Cultivating Censorship at the National Park Service: New Acting Director Issues Controversial Memo

, Climate scientist | October 2, 2019, 4:27 pm EDT
Bookmark and Share

The National Park Service (NPS) has a new acting director. The Department of the Interior (DOI) has announced that David Vela is replacing Dan Smith as the head of America’s national parks and monuments starting October 1. For some this announcement might be hailed as good news. Mr. Vela is a former NPS superintendent with almost 30 years of service under his belt and a near-spotless record (in contrast to the controversial Smith).

And yet, in what might be an ominous sign of things to come, it has also come to light that Vela quietly issued a memo on August 13 that may severely restrict the ability of park superintendents and other staff to weigh in on activities happening on adjacent public lands. Specifically, the memo gives guidance on how much the Park Service can participate in the review process of environmental impact statements and project proposals of other federal agencies.

Undermining government science

On the surface, the memo makes it appear like an effort to streamline environmental reviews and speed up NPS response times. Upon closer inspection, however, it is clear that it actually undermines government science and its role in protecting our nation’s public lands.

The National Park Service is responsible under the National Environmental Policy Act (NEPA) for compiling both scientific and legal comments on any projects that might impact parks’ ability to fulfill their mission. In the past the Park Service has also provided comments on projects that fall outside the bureau’s jurisdiction, such as projects on adjacent public lands that are managed by another federal agency like the Bureau of Land Management. For example, if an energy development is proposed adjacent to a national park and would destroy part of a migratory corridor for park wildlife, then the NPS would be within its rights to issue an objection or demand mitigation for such a project.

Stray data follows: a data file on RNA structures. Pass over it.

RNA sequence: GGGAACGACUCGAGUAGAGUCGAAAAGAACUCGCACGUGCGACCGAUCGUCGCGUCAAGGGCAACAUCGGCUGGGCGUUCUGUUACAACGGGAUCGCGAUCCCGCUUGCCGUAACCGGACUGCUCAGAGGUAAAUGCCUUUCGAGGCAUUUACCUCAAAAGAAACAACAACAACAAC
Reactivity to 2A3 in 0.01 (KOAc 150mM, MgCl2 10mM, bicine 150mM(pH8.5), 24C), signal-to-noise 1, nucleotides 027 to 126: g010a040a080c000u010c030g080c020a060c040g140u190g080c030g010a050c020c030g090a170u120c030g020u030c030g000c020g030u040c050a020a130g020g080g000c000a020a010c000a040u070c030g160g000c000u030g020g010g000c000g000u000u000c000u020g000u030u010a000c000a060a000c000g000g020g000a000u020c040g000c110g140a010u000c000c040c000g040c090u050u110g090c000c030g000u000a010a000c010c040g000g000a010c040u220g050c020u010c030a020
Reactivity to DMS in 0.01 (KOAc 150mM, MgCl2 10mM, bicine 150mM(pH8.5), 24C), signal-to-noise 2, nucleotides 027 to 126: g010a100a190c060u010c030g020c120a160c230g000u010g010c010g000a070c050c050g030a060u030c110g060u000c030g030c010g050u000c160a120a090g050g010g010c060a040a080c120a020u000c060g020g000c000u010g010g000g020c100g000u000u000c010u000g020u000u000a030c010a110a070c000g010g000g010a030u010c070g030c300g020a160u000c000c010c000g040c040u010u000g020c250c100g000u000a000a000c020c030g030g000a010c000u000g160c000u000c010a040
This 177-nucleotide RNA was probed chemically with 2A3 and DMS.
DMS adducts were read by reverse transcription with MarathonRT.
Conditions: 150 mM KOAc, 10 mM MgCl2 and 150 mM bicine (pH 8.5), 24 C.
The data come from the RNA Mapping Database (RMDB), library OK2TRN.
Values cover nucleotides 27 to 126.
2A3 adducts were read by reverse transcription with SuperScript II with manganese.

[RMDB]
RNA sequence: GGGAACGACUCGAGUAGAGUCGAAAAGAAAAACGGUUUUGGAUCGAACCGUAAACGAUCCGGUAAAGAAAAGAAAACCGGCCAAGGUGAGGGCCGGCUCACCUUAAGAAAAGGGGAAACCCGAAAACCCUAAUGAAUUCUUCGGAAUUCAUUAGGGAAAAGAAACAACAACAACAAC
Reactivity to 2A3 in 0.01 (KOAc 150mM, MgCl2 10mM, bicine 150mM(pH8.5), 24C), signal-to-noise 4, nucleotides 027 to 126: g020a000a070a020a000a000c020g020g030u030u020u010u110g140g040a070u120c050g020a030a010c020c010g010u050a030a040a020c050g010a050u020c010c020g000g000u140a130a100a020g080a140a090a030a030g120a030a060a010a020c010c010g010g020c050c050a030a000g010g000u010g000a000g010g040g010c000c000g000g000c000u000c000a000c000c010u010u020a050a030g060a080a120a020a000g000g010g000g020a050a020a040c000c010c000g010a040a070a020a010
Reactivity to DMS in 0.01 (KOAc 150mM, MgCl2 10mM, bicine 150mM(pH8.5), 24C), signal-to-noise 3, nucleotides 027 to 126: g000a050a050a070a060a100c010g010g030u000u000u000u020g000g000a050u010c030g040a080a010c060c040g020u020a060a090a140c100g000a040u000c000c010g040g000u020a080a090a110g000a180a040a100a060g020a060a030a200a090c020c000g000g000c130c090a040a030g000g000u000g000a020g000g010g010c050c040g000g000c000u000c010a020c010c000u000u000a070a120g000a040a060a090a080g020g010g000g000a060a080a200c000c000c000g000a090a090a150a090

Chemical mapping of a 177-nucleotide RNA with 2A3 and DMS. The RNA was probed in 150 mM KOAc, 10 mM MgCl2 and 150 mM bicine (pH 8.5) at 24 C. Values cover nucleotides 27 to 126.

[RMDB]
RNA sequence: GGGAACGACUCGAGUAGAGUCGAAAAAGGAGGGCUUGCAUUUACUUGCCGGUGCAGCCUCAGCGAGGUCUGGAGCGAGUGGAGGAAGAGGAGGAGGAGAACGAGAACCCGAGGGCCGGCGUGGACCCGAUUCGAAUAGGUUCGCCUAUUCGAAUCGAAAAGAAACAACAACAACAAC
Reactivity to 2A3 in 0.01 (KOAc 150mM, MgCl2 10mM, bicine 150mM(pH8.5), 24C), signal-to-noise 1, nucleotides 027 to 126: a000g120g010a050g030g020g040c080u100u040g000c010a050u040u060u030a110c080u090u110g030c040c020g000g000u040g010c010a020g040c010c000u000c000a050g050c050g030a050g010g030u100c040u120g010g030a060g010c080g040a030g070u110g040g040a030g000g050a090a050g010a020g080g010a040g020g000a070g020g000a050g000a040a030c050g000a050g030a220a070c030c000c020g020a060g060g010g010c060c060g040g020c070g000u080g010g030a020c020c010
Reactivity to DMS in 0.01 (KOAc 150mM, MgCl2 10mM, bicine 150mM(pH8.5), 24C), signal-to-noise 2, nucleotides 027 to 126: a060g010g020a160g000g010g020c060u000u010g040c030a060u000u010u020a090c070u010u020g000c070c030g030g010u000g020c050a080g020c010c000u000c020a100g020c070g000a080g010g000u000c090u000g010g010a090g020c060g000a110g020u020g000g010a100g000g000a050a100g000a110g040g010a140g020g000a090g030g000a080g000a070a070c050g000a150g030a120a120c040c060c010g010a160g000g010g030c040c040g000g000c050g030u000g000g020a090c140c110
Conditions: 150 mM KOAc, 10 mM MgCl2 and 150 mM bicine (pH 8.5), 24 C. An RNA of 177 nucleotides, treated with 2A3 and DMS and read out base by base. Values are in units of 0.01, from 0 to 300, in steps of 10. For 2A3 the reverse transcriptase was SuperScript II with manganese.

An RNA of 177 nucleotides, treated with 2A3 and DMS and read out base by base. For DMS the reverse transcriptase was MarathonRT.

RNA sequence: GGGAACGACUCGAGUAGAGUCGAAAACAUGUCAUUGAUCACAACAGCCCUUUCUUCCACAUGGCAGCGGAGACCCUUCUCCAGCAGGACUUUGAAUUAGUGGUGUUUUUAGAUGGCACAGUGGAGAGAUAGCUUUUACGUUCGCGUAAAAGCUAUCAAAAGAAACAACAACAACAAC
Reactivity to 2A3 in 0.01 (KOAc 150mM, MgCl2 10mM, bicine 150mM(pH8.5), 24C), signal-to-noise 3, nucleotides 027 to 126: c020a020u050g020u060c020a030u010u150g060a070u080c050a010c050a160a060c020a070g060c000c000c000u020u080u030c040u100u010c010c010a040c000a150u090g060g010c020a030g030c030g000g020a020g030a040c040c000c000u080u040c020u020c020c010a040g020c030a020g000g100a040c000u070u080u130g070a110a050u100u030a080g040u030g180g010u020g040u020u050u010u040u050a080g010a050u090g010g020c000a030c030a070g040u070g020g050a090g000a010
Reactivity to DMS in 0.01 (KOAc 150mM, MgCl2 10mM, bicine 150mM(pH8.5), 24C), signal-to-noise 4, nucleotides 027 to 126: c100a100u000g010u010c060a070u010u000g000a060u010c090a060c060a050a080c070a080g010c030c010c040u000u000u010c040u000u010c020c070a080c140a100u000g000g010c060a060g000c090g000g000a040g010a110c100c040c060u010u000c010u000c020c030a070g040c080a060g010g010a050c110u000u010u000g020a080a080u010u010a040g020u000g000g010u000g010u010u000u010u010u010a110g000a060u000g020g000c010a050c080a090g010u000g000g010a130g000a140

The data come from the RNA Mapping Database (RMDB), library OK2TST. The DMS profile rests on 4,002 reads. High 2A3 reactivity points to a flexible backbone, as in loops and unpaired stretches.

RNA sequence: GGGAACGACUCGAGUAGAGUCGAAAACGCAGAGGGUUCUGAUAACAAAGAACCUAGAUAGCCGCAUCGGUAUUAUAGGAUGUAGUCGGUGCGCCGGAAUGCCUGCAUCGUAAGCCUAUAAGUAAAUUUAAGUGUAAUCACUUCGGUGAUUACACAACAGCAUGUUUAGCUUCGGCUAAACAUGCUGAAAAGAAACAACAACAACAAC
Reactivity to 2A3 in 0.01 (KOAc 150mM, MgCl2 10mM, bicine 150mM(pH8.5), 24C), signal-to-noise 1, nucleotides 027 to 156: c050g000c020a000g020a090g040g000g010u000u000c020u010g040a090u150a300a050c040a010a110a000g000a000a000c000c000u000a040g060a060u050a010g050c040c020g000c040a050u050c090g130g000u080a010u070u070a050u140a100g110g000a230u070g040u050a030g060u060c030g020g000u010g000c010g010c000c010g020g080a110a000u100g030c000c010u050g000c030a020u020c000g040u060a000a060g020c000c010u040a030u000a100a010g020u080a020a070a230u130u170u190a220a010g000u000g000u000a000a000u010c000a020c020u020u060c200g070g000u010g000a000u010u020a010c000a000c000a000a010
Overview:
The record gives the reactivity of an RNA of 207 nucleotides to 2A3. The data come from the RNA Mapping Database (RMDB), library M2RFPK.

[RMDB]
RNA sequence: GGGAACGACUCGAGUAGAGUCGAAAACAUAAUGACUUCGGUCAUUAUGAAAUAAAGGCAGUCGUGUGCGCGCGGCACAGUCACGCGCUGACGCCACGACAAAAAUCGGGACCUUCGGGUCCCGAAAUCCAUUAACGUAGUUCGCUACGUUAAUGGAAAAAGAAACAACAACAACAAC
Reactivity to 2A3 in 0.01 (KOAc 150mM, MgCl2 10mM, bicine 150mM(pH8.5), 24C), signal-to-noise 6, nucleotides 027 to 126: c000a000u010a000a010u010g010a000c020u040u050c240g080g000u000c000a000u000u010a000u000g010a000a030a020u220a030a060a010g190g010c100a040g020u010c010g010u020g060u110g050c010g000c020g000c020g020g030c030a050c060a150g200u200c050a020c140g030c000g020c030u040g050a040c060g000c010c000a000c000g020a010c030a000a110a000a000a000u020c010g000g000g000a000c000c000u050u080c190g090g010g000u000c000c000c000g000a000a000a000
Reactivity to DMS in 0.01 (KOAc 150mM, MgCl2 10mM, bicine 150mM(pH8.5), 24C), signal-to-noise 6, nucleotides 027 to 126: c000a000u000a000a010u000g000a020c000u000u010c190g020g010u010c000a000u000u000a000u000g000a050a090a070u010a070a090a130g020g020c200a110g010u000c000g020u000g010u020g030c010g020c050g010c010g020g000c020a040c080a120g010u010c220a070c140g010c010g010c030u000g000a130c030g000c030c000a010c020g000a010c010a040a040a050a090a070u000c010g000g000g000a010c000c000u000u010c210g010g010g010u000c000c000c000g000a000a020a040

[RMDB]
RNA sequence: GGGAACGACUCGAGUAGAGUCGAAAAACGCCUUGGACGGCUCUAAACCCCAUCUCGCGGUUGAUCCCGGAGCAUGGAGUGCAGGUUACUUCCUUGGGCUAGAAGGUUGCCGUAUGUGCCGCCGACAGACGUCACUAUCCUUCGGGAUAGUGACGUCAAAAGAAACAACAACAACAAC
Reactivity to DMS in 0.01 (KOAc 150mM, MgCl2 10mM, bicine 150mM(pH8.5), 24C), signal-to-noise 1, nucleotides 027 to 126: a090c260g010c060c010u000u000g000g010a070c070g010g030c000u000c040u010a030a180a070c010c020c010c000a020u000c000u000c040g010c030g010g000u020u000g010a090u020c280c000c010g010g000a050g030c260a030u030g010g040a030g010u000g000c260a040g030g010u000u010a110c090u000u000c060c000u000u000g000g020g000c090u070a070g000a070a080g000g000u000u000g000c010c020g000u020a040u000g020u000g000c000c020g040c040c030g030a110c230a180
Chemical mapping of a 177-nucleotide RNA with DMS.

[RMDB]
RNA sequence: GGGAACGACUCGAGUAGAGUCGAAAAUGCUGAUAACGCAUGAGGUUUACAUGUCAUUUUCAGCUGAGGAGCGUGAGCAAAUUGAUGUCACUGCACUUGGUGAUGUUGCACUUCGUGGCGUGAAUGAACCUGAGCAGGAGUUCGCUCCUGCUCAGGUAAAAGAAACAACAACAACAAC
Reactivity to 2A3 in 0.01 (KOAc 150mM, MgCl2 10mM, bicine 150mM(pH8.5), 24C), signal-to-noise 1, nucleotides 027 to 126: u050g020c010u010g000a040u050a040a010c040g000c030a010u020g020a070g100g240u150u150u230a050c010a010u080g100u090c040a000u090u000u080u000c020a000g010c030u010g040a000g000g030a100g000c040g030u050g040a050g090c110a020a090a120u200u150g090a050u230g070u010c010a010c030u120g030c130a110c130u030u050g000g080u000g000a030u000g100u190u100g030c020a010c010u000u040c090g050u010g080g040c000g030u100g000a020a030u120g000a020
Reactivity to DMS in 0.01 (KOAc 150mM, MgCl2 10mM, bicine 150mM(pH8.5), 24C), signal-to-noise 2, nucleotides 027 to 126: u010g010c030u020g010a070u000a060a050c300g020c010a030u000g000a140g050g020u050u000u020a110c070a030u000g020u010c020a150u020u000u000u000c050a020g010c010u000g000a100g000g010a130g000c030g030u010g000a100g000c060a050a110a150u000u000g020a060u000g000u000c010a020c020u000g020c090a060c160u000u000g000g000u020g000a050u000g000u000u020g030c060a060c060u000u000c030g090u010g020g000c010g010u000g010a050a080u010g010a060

Mr. Vela’s new guidance directs park staff that “comments to other agencies should be substantive, limited to areas of NPS jurisdiction and/or special expertise, and presented in appropriate tone and format.” The guidance also instructs employees to submit their comments to senior leadership in Washington in advance.

Being forced to report comments in this manner gives Interior Secretary David Bernhardt and his staff advance warning if the NPS is planning to issue comments that could challenge projects championed by the Trump administration.

In particular, this new process and guidance would allow Secretary Bernhardt and his staff to review and block any comments deemed not “substantive” or outside “areas of NPS jurisdiction and/or special expertise.” What’s more, it is also unclear whether this added level of political review will involve anyone with sufficient expertise to determine whether comments from scientists and other staff meet the threshold of “substantive.”

Cultivating censorship

I was a climate scientist based in the National Park Service Natural Resources Stewardship and Science Directorate. In 2018 one of my reports was subjected to edits without my knowledge by staff in the Washington Area Support Office (WASO) in an effort to remove any mention of the human causes of climate change.

Based on my experience with WASO, I find it extremely troubling that administrators will become the arbiters of what is worthy of Park Service comment, especially given the senior staff’s history of editing science that does not fit with the Trump administration’s agenda.